There is a small girl with a big helmet on the lacrosse field, running through plays, sobbing uncontrollably. I’ve just made it to Lacrosse practice and my husband is coaching. He tells me that she has been crying the entire time. She won’t say why. Since she has been crying nonstop for the past two weeks, I suspect she doesn’t even know why.
The team is mostly full of boys. Extremely confused boys. They keep asking her, “What’s wrong with you? Why are you crying?” It’s obvious that they are genuinely perplexed and concerned but unsure of how to approach her. I don’t entirely blame them. I mean, she is loud and upset and clearly dripping boogers. She is also armed with a lacrosse stick. The ensuing conversation takes place:
Confused/concerned Little Boy: “Are you OK? Why do you keep crying?
Mary: “LEAVE ME ALONE!” (picture a lion roaring)
Offended Little Boy: “You don’t have to be a butt head about it!”
Offended Carl : “Don’t call my sister a butt head!”
Mary: “WAAAAHHHHH!!!!” (picture the wail of a siren)
And so on all through practice.
Since she is reacting this way over breakfast, dinner, bedtime, a broken nail, and a cat that “looked at her” I can only guess. She’s 9 years old now. Is it hormones? Please tell me that my 9-year-old child is not about to get her period.
Is it medication related? Is she missing her therapist who is on maternity leave? Did a cat really look at her?!?!?!! What is happening???!!!!
Luke saved the day. He told her to get her “mad dog” face on. “C’mon mad dog. Go scare some boys!” Since she was already scaring most of them away, the rest of practice went relatively smoothly for her. She was able to scare most of them away from the goal. Maybe we should let her do the wailing/sobbing/booger thing at games?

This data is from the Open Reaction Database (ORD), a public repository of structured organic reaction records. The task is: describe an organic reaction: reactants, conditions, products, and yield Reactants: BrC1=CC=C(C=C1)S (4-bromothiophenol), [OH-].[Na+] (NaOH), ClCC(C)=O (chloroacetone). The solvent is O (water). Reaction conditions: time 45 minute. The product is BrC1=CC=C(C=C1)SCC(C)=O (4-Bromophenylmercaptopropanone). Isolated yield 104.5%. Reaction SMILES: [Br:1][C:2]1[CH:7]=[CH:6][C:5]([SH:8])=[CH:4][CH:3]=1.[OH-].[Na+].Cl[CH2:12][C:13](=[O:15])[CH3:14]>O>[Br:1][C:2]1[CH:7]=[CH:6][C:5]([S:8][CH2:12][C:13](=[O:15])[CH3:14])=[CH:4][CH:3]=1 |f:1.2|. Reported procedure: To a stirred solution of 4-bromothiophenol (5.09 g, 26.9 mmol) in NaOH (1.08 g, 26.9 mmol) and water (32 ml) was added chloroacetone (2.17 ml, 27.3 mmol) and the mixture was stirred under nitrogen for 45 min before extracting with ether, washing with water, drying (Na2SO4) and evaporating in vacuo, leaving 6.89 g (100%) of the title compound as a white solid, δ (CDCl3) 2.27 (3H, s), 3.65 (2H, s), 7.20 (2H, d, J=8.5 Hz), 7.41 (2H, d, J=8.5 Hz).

In the car on the way home she told me she was upset about her bio-mom. She told me that she couldn’t remember any good memories about her. She remembers getting hit with a belt, and getting taken from the home during a drug raid. She remembers her bio-mom drinking and partying or sleeping a lot. She tells me that her bio-mom had “poor parenting skills” and that she is mad about it. I tell her she is feeling anger mixed with grief over the loss of her bio-mom. I explain that Mary was loved by her first mother, even though her first mom made a lot of mistakes.
By the time we get home she is quiet. After her shower I hold her on my lap for a long while. I press my cheek against her cheek and we practice taking deep breaths together. At bedtime, I lay down next to her and hold her close until she falls asleep. The last thing she says to me is, “Mommy? I’m glad you’re here.”
**Names have been changed to protect the privacy of those involved.